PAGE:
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After Further Review

Bears defense rose to occasion in crunch time


The Bears lost the turnover battle 5-0 Sunday in New Orleans but still had a chance to tie the game thanks to a stifling performance by their defense down the stretch.

After the Saints took a 24-17 lead early in the fourth quarter, the Bears held New Orleans scoreless on three possessions that started at the Chicago 38, 46 and 36.

"We just focused on going out there and playing hard, doing our job and just helping the offense," defensive tackle Andrew Billings said Monday, one day after the Bears' 24-17 loss. "You know, sometimes it's just what a defense has to do."

The unit's first stop came when Billings and linebacker T.J. Edwards teamed up to stuff quarterback Derek Carr for no gain on a fourth-and-1 sneak at the Bears' 17 with 7:29 remaining in the game.

"We had a sneak call," Billings said. "He was under center, so we know they're trying to run the quarterback sneak. Question was what 'A' gap was he trying to hit. Me and Justin [Jones] did a good job filling in those A gaps and guys came over the top and stopped.

"It's definitely a pride thing. Fourth-and-1 is hard. It's almost automatic for the offense, especially now they've got plays and they've got guys pushing from behind. That's a huge thing. That's what defense is all about, and we live for that."

Missed opportunities: While the defense kept the Bears within one score, an offense that was efficient through the first three quarters mustered just 14 yards on 13 plays and one first down on its final four possessions that ended with three turnovers and a punt.

"Last night really comes down to our fourth quarter and the [turnovers] that we had in the fourth quarter," Eberflus said. "Those things always come down to a couple things. Obviously, decision-making by the quarterback, that's certainly one of them. And then the receivers coming back to the football, knocking the ball down, that's always an important factor there, and being friendly for the quarterback."

Making his third straight start in place of the injured Justin Fields, Tyson Bagent completed 15 of 19 passes for 201 yards with two TDs and one interception through the first three quarters. But the undrafted rookie connected on only 3 of 11 passes for 19 yards with two interceptions in the fourth period.

New addition: Montez Sweat played 41 of 62 plays (65%) on defense in his Bears debut Sunday, primarily in passing situations. The fifth-year pro was credited with two tackles, one pass breakup and a team-high four quarterback pressures.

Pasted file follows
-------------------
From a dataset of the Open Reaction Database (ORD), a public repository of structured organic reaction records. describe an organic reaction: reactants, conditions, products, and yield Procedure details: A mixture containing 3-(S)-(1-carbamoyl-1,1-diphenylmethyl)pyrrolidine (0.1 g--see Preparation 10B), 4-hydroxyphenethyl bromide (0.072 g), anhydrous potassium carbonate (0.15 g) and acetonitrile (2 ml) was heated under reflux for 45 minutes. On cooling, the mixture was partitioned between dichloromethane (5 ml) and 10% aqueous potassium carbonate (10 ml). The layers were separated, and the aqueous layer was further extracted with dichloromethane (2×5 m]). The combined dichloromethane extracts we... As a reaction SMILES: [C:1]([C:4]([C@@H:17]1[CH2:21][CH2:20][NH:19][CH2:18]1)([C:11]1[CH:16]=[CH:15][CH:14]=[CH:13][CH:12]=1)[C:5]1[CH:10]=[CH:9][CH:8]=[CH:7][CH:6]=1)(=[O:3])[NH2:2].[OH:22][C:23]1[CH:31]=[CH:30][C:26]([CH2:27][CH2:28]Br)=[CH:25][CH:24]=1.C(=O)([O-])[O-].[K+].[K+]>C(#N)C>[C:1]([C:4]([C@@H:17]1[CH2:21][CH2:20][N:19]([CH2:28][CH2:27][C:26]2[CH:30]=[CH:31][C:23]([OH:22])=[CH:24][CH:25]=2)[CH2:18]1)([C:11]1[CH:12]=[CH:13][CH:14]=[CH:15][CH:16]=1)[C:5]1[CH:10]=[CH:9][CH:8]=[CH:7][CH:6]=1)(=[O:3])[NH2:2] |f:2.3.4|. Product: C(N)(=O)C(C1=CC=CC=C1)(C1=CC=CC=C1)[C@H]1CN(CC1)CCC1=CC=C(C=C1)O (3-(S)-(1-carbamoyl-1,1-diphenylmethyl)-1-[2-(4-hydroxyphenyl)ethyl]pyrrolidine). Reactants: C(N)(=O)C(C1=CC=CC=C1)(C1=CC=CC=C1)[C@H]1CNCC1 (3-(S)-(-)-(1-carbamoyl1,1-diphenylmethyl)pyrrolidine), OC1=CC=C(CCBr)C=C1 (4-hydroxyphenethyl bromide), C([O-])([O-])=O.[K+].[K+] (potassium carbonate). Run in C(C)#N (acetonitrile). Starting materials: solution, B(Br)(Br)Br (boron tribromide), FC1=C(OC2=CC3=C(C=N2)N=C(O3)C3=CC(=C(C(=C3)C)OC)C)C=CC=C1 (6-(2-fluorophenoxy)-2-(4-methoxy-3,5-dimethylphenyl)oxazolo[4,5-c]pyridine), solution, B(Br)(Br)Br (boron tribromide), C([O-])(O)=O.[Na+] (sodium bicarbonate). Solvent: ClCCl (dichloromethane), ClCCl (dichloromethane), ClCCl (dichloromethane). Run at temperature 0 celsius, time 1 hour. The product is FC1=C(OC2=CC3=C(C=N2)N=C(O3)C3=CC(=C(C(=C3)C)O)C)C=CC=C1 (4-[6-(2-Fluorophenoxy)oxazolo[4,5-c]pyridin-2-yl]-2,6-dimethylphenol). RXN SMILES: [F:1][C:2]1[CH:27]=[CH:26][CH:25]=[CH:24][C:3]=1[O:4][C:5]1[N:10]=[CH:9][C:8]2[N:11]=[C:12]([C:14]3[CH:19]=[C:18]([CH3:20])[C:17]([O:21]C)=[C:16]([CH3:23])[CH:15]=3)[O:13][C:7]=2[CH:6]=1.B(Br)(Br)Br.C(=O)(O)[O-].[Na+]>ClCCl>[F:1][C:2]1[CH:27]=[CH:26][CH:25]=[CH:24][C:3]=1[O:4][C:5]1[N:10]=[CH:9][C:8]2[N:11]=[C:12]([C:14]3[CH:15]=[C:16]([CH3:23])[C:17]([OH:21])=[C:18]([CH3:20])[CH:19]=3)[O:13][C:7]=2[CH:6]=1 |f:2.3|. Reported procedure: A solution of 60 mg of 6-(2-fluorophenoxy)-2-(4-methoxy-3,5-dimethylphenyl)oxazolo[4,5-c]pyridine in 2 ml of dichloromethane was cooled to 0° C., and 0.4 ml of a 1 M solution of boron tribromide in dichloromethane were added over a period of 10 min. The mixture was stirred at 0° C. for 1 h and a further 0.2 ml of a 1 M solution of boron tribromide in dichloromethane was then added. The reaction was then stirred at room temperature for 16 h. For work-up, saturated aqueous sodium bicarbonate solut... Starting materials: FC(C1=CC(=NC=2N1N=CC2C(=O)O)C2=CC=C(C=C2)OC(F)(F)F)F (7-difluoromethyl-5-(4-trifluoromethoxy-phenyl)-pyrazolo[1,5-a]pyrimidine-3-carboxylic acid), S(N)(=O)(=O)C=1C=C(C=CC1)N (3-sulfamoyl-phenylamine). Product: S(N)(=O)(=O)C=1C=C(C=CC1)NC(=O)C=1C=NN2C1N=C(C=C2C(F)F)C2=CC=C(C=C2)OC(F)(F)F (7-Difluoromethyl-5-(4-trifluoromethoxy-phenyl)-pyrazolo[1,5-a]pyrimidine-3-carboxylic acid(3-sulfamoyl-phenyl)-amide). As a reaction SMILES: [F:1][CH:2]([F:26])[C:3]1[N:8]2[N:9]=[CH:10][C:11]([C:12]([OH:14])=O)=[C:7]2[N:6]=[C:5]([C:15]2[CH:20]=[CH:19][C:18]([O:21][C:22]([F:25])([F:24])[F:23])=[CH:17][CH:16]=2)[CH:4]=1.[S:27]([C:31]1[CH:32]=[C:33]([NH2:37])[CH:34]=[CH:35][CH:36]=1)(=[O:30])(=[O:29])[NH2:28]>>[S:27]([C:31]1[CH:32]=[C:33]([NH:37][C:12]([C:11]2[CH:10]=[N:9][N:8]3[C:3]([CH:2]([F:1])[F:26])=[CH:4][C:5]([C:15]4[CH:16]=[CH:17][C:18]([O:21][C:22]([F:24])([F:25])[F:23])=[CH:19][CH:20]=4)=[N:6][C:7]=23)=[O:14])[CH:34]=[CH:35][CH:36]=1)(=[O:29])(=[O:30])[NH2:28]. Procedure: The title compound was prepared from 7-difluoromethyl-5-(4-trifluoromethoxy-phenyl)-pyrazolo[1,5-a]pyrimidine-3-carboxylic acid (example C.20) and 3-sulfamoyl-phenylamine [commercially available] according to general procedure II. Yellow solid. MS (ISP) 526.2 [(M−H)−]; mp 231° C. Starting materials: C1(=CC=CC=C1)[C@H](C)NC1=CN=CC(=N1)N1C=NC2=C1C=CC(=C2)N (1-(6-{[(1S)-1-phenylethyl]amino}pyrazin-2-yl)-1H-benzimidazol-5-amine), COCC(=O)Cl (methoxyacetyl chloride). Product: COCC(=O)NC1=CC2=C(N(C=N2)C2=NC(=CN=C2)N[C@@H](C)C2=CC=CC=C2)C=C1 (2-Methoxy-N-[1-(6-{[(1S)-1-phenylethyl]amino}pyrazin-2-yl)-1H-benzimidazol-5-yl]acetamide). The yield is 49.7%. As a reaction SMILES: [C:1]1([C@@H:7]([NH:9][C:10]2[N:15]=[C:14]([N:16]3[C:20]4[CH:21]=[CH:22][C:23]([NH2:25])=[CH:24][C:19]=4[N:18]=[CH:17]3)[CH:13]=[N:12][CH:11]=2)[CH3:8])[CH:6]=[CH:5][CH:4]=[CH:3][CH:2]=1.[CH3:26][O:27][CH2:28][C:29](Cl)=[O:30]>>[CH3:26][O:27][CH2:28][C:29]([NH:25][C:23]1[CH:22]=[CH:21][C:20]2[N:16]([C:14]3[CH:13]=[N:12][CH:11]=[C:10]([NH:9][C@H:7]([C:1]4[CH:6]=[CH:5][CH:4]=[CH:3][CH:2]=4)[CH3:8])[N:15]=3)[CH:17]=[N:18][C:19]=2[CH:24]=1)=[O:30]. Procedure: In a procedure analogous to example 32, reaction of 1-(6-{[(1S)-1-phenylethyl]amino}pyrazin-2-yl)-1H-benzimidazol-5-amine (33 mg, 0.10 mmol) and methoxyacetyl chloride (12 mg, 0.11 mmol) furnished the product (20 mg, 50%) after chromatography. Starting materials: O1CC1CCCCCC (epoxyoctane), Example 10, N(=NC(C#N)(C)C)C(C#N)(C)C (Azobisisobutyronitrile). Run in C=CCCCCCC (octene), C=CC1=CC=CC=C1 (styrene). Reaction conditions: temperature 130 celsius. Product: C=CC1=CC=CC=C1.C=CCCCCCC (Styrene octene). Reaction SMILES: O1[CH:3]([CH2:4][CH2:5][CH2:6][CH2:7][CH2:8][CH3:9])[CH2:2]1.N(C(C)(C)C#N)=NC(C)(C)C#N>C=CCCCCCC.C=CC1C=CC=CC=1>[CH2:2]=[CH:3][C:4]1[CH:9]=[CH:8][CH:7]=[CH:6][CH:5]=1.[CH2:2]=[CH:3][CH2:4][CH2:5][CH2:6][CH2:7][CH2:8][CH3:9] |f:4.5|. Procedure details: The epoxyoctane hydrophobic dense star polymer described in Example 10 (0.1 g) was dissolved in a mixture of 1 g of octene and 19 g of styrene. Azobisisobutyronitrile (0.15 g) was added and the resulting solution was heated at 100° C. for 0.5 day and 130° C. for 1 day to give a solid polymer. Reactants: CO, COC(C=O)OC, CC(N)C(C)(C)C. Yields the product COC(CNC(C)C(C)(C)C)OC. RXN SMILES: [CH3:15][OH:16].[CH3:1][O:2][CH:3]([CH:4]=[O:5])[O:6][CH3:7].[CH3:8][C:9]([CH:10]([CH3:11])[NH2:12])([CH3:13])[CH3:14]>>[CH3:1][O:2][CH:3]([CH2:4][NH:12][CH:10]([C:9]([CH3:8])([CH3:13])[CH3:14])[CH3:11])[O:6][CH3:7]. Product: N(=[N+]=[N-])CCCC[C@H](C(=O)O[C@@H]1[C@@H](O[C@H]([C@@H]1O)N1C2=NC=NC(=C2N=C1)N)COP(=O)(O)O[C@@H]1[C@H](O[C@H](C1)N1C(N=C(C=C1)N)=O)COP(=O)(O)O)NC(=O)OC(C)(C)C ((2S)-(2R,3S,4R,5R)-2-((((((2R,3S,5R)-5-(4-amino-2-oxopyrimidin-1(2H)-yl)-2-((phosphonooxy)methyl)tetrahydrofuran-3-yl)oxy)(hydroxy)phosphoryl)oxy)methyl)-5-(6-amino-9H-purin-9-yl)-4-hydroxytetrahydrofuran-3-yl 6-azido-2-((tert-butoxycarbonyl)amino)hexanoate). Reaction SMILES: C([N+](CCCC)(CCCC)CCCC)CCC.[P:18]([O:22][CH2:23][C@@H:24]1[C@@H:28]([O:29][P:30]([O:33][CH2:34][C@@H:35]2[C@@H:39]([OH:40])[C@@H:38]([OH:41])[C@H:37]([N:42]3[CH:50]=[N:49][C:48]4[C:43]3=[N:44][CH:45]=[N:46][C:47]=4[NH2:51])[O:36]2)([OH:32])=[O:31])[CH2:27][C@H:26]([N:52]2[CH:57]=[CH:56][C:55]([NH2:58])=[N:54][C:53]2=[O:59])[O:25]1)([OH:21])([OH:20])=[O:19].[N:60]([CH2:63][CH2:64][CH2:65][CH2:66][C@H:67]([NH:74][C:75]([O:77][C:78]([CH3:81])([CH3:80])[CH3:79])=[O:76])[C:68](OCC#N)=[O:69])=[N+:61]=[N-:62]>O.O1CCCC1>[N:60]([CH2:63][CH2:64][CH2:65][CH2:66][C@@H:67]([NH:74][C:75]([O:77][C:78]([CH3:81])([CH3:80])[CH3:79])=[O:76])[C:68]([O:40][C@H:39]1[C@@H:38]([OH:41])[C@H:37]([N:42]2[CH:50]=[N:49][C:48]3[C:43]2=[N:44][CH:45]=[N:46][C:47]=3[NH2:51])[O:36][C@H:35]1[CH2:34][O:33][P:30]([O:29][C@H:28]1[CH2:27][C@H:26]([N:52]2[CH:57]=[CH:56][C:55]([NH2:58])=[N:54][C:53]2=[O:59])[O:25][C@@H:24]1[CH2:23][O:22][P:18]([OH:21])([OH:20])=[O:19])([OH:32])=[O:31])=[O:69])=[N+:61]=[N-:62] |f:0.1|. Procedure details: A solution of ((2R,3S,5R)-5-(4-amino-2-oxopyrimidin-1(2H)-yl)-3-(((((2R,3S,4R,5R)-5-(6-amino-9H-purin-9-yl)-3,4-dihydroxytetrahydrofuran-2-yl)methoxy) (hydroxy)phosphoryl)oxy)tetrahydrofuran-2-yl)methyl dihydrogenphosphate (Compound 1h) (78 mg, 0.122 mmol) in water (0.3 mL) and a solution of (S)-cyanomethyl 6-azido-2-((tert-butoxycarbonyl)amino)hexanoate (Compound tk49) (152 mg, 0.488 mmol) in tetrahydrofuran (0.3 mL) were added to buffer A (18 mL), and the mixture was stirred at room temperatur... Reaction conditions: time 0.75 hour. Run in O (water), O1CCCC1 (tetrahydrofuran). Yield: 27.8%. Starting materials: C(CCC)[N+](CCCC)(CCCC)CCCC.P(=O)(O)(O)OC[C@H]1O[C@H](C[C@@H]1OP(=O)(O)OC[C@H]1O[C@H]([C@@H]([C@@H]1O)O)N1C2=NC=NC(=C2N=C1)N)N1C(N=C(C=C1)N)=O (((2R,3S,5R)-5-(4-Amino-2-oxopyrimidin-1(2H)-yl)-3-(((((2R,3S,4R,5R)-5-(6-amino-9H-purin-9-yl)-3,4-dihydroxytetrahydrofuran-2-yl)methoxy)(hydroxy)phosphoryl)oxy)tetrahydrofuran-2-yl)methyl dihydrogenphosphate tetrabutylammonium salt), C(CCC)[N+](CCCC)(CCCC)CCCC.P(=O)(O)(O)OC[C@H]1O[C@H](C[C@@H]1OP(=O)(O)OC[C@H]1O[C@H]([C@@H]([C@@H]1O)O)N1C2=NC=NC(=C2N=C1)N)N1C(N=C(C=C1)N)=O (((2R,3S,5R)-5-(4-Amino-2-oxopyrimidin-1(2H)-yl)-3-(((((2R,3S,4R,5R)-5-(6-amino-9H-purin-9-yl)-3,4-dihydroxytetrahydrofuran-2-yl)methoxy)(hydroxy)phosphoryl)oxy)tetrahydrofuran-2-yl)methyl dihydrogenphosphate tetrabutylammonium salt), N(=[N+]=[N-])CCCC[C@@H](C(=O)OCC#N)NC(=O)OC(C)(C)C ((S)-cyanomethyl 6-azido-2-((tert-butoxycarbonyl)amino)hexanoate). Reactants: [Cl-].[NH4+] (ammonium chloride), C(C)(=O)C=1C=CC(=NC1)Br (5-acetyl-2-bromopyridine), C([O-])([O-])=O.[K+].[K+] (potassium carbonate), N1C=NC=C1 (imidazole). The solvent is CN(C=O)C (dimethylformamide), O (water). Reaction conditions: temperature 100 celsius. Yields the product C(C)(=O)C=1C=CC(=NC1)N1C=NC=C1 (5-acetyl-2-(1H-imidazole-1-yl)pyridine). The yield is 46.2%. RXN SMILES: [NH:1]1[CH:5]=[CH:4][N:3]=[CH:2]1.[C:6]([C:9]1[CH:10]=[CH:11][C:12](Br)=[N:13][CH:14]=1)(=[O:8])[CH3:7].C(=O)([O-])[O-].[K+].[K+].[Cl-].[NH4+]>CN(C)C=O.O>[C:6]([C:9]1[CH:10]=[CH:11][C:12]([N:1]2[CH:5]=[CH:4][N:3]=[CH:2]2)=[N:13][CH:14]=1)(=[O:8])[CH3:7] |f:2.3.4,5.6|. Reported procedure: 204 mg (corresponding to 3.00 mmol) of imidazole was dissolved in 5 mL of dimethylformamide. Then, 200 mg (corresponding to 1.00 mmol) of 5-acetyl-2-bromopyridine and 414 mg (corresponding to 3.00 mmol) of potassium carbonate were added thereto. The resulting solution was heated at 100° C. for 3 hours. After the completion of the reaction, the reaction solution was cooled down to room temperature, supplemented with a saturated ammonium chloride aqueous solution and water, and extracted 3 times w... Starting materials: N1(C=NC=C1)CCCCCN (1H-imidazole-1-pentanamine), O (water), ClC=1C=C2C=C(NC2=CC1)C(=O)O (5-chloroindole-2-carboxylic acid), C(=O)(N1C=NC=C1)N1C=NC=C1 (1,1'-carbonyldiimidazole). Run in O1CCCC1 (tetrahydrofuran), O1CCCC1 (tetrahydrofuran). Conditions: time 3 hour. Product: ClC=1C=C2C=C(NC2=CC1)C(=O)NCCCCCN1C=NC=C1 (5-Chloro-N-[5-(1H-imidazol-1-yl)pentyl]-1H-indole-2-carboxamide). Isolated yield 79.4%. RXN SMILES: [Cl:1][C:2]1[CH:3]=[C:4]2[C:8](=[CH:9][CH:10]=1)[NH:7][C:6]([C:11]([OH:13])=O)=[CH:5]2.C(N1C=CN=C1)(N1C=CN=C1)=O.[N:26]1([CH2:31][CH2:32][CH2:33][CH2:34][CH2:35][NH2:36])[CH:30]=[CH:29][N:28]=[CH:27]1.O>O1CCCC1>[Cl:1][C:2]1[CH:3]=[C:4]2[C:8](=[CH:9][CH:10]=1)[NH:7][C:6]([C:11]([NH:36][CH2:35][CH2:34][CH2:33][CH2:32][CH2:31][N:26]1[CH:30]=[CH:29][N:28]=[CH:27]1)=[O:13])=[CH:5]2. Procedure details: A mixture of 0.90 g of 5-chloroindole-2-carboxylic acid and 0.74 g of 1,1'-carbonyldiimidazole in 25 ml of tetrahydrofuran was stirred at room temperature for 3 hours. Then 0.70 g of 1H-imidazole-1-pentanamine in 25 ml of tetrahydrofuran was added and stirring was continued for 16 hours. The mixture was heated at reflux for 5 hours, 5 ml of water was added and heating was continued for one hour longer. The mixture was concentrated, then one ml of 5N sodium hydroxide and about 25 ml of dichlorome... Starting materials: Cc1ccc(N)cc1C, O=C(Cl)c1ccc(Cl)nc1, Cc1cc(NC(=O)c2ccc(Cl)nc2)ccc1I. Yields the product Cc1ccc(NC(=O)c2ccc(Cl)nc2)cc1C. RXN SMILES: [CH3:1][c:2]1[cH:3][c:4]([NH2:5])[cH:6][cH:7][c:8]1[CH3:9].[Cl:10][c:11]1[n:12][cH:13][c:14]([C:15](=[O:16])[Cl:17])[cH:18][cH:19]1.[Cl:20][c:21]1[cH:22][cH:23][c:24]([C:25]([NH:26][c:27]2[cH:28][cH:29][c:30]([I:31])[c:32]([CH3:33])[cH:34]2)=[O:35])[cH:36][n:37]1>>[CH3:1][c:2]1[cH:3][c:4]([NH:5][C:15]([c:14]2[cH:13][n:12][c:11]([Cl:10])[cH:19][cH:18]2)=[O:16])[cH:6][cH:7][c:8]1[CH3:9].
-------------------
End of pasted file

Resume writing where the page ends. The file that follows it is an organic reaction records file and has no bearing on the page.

The Bears acquired Sweat from the Commanders last Tuesday and signed him to a four-year extension through the 2027 season Saturday.

"I think he did great," Billings said. "He went out there and we communicated. He just got here, so there's a lot he has to catch up on, but I think we communicated. We got everything settled before the snap and I think he fits right in."

The attention that Sweat no doubt will draw from opposing offenses figures to benefit his fellow defensive linemen.

"I think he made it available for everybody to get one-on-ones," Billings said. "I think now we have a full threat on this line and it's really going to help out as far as offensive linemen just not focusing on one player each snap."

After allowing the Saints to convert 6-of-7 third downs in the first half, the Bears held New Orleans to 1-of-7 on third in the second half.

"I thought our rushers were really rushing well and got some good pressures … and made [Derek Carr] force the ball on some of those third downs a little bit earlier than he wanted to, and certainly 'Tez was a part of that," Eberflus said. "He had a few of those [pressures]. It's going to be really big for us going forward, and credit to him. Shoot, he was here for what, four days, maybe before he got out there on the football field and learned a new language so-to-speak in terms of terms and really functioned well in that environment and for our football team."

Braxton back: After missing the previous six games with a neck injury, left tackle Braxton Jones started Sunday's contest and played 52 of 68 snaps (76%), sharing time with Larry Borom.

"He was good," Eberflus said. "But typically when you get a guy that comes back, there's a little bit of an endurance [issue] sometimes, and we felt that a little bit. He rotated in there and did a nice job. He was really solid in there for the first time coming back—as they say, knocking off the rust off a little bit—and he'll continue to do that and we'll talk about the rotation as we get closer to the game."

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